Woj’s Thoughts - The scenario laid out by JW sounds equally plausible and compelling to me. Changes in tax policies during the 1980’s and 1990’s set the stage for massive increases in real estate loans and the corresponding housing price boom. Then the unmet demand for safe-liquid assets prompted both the rise of shadow banking and the dispersion of U.S. housing assets to the rest of the world. So as the last sentence attempts to make clear, the “crash would have been much milder” but a similar crisis would likely have occurred.


  1. Woj, when Merkel says making interest paid non-tax deductible on housing, does he mean ending the mortgage interest deduction?

    If he does that would mean a significant tax hike for middle class families.

    I actually think one of the worst parts of the Reagan "tax reform" of 1986 ended the deduction for normal interest tha individuals can take.


    1. In reference to housing, I presume Merkel is discussing the mortgage interest deduction. This would be a significant tax hike for the middle class and a much larger one for the upper class. It's odd that you should point out the regressive nature of the 1986 tax reform considering that the mortgage interest deduction is potentially the most regressive, current tax expenditure.

      I recognize there are decent arguments for not raising the cost of housing while so many remain underwater, but if not now, when? As I see it, there is a very big difference between being in favor of home ownership and encouraging the accumulation of debt while simultaneously raising the cost of ownership.

      Fiscal and monetary policy is currently doubling down on a housing boom driving sustainable economic growth and employment for the foreseeable future. I fail to see how the outcome will be any different than the numerous housing busts and recessions that continue to unfold around the globe (e.g. Spain, Netherlands, Australia, Canada, China). So while I'm actually not in favor of reducing the deficit currently, I think there are few better ways to promote long-term growth than the elimination of tax-deductible interest for all sectors.

  2. While many when they talk about tax reform look back on the 1986 deal as a kind of model for what we should want I see that a one of the worse deals ever that was very regressive.

    I'm all for the objective of bringing down debt but surely there are better ways? One way is to give people other ways to get needed cash.

  3. You say it's the most regressive expenditure because it benefits the rich? It also benefits the middle class. I would agree with phasing it out or limiting it for the rich, however,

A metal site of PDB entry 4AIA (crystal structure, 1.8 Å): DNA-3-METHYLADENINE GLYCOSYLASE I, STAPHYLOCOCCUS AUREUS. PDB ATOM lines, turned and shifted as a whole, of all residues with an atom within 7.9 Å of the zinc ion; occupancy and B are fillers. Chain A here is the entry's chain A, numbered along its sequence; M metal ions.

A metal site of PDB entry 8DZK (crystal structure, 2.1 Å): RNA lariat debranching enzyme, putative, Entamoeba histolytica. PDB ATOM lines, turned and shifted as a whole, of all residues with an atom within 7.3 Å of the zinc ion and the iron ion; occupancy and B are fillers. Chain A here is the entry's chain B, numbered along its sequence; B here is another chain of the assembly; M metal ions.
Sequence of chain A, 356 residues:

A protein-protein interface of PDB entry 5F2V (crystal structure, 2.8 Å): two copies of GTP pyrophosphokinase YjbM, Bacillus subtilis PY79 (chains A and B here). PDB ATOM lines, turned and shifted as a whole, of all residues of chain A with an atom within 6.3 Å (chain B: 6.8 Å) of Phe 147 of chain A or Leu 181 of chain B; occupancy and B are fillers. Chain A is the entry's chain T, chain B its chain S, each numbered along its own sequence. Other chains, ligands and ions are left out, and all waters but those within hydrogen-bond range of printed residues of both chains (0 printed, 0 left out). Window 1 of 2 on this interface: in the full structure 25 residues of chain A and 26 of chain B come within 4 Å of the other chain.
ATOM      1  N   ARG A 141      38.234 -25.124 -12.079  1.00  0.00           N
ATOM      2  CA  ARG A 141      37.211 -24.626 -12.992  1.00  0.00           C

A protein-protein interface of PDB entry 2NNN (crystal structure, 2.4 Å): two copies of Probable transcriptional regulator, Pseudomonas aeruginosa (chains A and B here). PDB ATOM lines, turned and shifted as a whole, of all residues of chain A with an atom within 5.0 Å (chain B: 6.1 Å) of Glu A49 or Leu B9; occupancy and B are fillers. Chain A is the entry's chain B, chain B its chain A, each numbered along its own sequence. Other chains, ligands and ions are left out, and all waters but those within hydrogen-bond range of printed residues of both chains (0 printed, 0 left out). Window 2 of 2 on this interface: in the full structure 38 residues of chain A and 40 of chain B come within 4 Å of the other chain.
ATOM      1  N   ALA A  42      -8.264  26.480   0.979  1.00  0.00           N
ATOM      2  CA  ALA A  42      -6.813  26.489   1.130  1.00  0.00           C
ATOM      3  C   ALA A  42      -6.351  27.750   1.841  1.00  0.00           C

As far as the future, do we really have the luxury of deciding what kind of prosperity we have? You seem to be saying we shouldn't try to stimulate a recovery, and that in the long run this restraint will lead to healthy more sustainable growth.

    Is it possible though that part of a capitalist economy is boom and bust-the business cycle?

    I don't know that a more sustainable kind of growth is really possible-there isn't much historical precedent for it that I'm aware of.

    1. I'm suggesting it's the most regressive because of its magnitude and heavy skew towards wealthy households. Here is a chart showing the average value per income group from 2009 ( The average benefit at the top is equivalent to the total average benefit of all other groups. If we consider all households making over $100k, the average benefit is nearly double the other groups.

      As for the future (maybe ~20-30 years), I do believe that we have some degree of control over the type of prosperity. My suggestion would actually be TO stimulate the economy by writing down debt primarily for the lower four income quintiles. What I don't recommend is stimulating the economy by diverting income towards the top quintile, which has largely been the case.

      I completely agree with you that the boom-bust cycle is an inherent aspect of capitalism and probably any economic system for that matter. My claim, however, is that stimulating the economy by increasing income/wealth inequality will create more frequent and volatile cycles. As the most recent crisis shows, the result tends to favor creditors (wealthy). So when I say sustainable, I simply mean average real GDP will be higher and with less variation over a given period of time.